Using this second approach provides much greater flexibility and options to manage recurring events. Implementing this architecture allows you to create repeating events:

Event typeExample
By DateApril 4 (one-day event)
Daily by dateApril 4 through April 7 (sequential)
Weekly by dayMonday, Wednesday, and Friday
Monthly by dateFirst of each month
Monthly by dayThird Friday of each month
Custom datesA comma delimited list of calendar dates
Skip WeekendsDo not create if event falls on Saturday or Sunday
Next Business DayMove event to Monday if computed day is a weekend

Another advantage is the ability to move and delete events. Since each event is stored as a unique document, users can move, delete or update one calendar event without affecting the other related events.

The disadvantage to this approach is the complex algorithm required to calculate the event dates. This approach also creates a separate document for each event. If the author wants to update the subject or body for all related events, each document will need to be independently updated.

There are additional challenges associated with deleting, or removing, a scheduled appointment. To delete all related appointments, the author will need to delete each one individually, or include a subroutine to automatically remove related events.


Building a simple event calendar

Now let's turn our attention to building a simple example of a single-document calendar application. Let’s start by first launching the Lotus Domino Designer client and creating a blank database (see Figure 3). To do this, open the Domino Designer client and select File - Database - New. Specify an application title and file name. Be sure to select "-Blank-" as the template type.

Figure 3. New Database screen
New Database screen

It’s a good idea to remove all spaces from the "File name" field. Spaces can cause problems when working with Web applications. For example, replace "Meeting Calendar.nsf" with "MeetingCalendar.nsf."

Creating the Appointment form

The appointment form captures the event start and end dates, duration, author, subject, and details. The duration will automatically be computed. Most of the work associated with calendar applications resides in the appointment form, including management of recurrent events.

To create a form, click the New Form button or select the Create - Design - Form menu options.

Defining fields
Next, add the fields specified in the following table. To create a field, select the Create - Field menu options. Be sure to set the data type, formula, and other properties for each field on the form.

Field NameTypeFormulaRemarks
StartDateDate/Time, EditableDEFAULT StartDate:= @If(@IsNewDoc; @Today; @Return(StartDateTime)); StartDateSet the style to Calendar/Time Control in the field properties dialog.
EndDateDate/Time, Editablen/aSet the style to Calendar/Time Control in the field properties dialog.
DurationNumber, Computed@If(StartDate = ""; 0; EndDate = ""; 0; @BusinessDays(StartDate; EndDate))This formula will automatically compute the duration, based on the start and end dates.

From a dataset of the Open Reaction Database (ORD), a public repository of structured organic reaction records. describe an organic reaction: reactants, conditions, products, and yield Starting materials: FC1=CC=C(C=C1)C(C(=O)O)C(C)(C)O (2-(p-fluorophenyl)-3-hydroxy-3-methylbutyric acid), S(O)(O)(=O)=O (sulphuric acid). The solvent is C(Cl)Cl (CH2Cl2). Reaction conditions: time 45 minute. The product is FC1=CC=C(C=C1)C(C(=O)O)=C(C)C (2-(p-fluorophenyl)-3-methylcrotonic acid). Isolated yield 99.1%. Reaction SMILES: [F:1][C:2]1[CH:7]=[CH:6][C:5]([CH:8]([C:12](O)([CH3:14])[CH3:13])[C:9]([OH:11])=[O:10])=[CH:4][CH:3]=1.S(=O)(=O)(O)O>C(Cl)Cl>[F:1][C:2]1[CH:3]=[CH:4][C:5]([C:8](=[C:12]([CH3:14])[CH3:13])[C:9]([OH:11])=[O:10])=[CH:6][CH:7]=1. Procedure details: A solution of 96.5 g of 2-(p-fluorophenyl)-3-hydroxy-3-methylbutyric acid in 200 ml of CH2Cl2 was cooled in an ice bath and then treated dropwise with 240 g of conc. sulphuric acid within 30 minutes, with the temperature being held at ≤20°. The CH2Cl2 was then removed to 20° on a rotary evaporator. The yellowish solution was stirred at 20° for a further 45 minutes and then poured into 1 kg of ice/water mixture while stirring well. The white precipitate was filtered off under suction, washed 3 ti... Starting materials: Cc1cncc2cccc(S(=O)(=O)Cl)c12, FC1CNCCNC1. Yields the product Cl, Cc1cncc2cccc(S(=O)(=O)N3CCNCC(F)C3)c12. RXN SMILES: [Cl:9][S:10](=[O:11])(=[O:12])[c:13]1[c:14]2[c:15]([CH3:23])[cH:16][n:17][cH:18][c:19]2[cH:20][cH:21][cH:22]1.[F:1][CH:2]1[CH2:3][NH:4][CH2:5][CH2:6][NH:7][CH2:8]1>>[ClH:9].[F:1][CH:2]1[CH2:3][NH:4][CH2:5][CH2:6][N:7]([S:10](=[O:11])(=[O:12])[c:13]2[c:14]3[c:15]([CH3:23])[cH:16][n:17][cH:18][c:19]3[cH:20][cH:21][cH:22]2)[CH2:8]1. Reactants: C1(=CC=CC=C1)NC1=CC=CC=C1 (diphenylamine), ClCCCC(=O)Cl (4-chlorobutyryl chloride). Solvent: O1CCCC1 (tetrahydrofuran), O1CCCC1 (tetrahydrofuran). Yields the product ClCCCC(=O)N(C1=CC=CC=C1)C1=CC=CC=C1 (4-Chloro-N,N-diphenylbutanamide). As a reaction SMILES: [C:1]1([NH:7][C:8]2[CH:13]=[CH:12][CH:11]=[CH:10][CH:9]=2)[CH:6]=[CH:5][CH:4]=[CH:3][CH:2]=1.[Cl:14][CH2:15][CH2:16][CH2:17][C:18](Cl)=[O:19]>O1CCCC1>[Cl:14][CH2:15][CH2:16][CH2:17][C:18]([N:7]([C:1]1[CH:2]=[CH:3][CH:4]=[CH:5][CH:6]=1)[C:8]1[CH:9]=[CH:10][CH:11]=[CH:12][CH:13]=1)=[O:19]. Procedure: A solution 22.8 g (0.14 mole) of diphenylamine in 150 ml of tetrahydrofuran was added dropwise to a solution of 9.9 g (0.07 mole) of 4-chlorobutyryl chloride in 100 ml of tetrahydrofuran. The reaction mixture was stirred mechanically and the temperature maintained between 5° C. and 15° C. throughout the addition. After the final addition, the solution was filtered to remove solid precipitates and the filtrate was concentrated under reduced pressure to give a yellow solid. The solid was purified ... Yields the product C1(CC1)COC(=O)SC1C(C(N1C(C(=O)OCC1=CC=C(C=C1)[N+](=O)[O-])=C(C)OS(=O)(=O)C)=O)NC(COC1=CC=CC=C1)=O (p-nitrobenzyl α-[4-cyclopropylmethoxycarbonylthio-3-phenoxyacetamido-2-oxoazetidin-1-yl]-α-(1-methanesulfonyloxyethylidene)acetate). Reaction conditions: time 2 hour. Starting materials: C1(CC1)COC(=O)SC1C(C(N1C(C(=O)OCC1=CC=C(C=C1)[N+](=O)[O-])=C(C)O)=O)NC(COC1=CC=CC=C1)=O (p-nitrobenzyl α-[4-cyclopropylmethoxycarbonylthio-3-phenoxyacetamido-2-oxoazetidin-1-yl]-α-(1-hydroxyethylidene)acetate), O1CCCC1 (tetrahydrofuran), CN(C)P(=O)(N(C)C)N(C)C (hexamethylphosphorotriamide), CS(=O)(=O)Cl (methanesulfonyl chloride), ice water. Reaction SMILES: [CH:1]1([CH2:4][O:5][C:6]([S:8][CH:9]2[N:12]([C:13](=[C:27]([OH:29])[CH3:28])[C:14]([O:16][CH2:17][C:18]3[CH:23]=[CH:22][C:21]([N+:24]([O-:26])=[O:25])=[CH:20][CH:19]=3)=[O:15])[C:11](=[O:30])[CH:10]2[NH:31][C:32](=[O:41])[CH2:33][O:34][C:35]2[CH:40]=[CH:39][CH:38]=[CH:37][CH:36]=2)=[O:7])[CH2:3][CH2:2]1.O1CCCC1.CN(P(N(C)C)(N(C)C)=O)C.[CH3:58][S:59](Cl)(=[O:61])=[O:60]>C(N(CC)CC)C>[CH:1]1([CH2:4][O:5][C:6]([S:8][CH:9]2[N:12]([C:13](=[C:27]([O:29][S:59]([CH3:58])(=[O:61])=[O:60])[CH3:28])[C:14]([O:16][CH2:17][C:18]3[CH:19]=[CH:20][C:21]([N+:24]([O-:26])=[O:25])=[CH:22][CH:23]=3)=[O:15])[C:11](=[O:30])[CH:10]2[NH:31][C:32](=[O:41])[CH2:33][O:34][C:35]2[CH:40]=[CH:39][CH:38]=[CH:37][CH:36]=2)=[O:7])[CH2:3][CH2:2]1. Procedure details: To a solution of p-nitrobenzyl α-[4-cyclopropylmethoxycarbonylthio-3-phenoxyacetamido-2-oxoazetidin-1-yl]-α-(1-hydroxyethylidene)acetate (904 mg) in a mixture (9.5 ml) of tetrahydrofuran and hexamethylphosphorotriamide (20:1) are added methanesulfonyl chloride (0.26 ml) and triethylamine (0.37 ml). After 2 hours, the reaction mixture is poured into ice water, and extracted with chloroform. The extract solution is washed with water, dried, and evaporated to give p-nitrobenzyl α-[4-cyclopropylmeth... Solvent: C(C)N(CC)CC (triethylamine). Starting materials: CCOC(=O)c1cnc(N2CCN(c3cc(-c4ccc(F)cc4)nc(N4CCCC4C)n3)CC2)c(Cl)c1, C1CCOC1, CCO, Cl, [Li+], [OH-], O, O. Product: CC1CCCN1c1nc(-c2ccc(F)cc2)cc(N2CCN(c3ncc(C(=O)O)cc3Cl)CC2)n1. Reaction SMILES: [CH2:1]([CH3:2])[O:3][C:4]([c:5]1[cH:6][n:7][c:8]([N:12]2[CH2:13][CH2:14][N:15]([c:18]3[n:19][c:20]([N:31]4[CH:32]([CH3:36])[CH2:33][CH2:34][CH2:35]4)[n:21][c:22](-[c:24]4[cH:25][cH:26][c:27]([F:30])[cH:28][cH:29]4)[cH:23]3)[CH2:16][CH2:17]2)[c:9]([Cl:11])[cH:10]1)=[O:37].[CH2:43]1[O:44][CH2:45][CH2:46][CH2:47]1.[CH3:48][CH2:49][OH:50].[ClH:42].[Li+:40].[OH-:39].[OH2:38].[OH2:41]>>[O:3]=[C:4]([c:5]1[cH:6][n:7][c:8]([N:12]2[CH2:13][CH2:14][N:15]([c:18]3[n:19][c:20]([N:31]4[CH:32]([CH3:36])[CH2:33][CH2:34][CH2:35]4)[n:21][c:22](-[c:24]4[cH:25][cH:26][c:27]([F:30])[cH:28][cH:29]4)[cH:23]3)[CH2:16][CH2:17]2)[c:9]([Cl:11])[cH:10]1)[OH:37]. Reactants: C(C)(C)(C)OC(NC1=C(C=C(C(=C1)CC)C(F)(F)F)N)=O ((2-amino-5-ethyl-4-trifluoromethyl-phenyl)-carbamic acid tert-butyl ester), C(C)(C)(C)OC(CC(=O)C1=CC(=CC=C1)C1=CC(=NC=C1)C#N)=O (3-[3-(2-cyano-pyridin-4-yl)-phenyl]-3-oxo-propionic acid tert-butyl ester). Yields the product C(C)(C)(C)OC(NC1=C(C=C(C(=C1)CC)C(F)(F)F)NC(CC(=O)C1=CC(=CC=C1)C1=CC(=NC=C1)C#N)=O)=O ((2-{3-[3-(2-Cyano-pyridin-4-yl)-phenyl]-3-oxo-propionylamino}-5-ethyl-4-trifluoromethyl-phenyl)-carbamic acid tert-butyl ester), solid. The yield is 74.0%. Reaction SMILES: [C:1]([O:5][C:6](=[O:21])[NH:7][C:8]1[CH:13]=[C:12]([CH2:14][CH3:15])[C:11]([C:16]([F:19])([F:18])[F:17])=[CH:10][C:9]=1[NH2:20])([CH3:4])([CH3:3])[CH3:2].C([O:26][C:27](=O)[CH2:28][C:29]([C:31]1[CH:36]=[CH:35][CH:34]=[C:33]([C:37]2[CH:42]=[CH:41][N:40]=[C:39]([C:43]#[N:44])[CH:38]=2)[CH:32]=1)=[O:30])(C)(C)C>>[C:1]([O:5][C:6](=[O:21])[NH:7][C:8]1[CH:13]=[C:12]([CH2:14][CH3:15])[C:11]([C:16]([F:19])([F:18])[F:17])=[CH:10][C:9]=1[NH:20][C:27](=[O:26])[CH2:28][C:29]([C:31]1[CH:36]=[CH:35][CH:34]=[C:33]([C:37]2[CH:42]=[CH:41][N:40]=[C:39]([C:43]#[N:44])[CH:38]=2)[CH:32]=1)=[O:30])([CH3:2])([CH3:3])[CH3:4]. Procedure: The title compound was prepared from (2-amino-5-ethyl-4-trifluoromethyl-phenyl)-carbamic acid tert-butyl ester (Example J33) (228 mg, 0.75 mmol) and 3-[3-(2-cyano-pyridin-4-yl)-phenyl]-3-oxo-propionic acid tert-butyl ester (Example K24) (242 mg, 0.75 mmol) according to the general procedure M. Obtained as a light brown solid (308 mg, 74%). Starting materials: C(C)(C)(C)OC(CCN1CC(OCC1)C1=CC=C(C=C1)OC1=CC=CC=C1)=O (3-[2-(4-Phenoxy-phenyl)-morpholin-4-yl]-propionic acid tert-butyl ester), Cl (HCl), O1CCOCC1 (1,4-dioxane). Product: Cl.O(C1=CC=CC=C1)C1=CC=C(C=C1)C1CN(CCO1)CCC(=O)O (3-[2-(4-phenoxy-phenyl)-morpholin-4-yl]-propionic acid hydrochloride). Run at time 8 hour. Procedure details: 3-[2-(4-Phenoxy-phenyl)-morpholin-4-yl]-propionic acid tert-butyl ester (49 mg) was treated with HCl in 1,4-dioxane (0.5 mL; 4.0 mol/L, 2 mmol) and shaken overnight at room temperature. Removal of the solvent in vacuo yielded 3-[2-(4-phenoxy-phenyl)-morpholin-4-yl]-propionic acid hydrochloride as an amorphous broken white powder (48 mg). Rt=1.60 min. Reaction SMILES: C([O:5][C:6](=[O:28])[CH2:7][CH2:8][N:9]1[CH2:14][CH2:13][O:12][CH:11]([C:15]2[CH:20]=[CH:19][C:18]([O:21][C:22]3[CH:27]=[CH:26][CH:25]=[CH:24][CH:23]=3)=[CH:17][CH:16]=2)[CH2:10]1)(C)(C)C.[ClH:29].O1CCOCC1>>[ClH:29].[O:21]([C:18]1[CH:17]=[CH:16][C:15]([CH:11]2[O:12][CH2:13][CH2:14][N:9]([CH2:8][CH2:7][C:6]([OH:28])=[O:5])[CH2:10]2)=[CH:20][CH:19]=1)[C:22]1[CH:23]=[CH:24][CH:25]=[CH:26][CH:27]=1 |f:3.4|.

PersonText, Computed when Composed@Name([CN]; @UserName)This formula will automatically compute the author’s name.
SubjectText, Editablen/an/a
BodyRich Text, Editablen/an/a

The field name, type, and style will be defined in the properties dialog. The field formula will be placed in the Value or Default Value section of the programmer’s pane, located in the lower section of the Designer client. Select View - Programmer’s Pane if the pane is not visible. (See the Domino Designer product documentation for details about how to use the Domino Designer client.)

Defining global objects
The next step is to define global objects associated with the form in the "(Globals)" section. You can define an object once and refer to the object throughout the form. This simplifies the code and makes the application code more efficient.

Set the following in the "Declarations" section found under the "(Global)" heading:

Dim doc As NotesDocument ' Refers to the current calendar document
Dim ws As NotesUIWorkspace ' Refers to the current application workspace
Dim s As NotesSession ' Refers to the current notes session
Dim db As NotesDatabase ' Refers to the current Notes database
Dim sDate As NotesDateTime ' Temporary variable for Start Date calculations
Dim eDate As NotesDateTime ' Temporary variable for End Date calculations

We suggest that you add "Option Explicit" in the "(Options)" section. This forces you to declare (for example, DIM) all variables and will help you with debugging. If the variable is not defined, the statement is flagged as a syntax error. This makes it much easier to find problems in the code (such as mis-typed variable names).

Your calendar appointment form should now look similar to Figure 4:

Figure 4. Calendar appointment form
Calendar appointment form

Set the window title to Appointment. This title will display at the top of the window whenever this form is opened in the Lotus Notes client. The title helps make the application more user-friendly. The window title is not used anywhere else in the application and can be changed to any value you prefer (for example, Appointment, Meeting, or "Meeting by " + person's name).

After the document is opened, set a default start date in the appointment form:

Sub Queryopen(Source As Notesuidocument, Mode As Integer, Isnewdoc As Variant, Continue As Variant)

	Set ws = New NotesUIWorkspace
	Set s = New NotesSession
	ApptDate = ws.CurrentCalendarDateTime

End Sub

Obtain a handle to the document after the appointment is displayed. The doc object will be used in several LotusScript events to set and retrieve information from the appointment record:

Sub Postopen(Source As Notesuidocument)

	Set doc = source.Document

End Sub

Calculate two variables to be utilized in the calendar view: StartDateTime and CalendarDateTime. These variables will contain the array of sequential calendar dates. This code formats the data and sets the values on the appointment form.

Sub Postrecalc(Source As Notesuidocument)
	
	Dim mydate As NotesItem
	Set doc = source.Document
	Set mydate = doc.GetFirstItem("StartDate")
	Set sDate = New NotesDateTime(mydate.DateTimeValue.DateOnly)
	Set doc.StartDateTime = sDate
	Set eDate = New NotesDateTime("")
	Set eDate = sDate
	eDate.AdjustDay(doc.Duration(0) - 1)
	Set doc.EndDateTime = eDate
	doc.CalendarDateTime = doc.StartDateTime

End Sub

Refresh the current document any time the document is saved. This will ensure that the most current data is displayed to the user any time the form is saved (for instance, when the user selects File - Save).

Sub Querysave(Source As Notesuidocument, Continue As Variant)
	Source.Refresh
End Sub

Setting form properties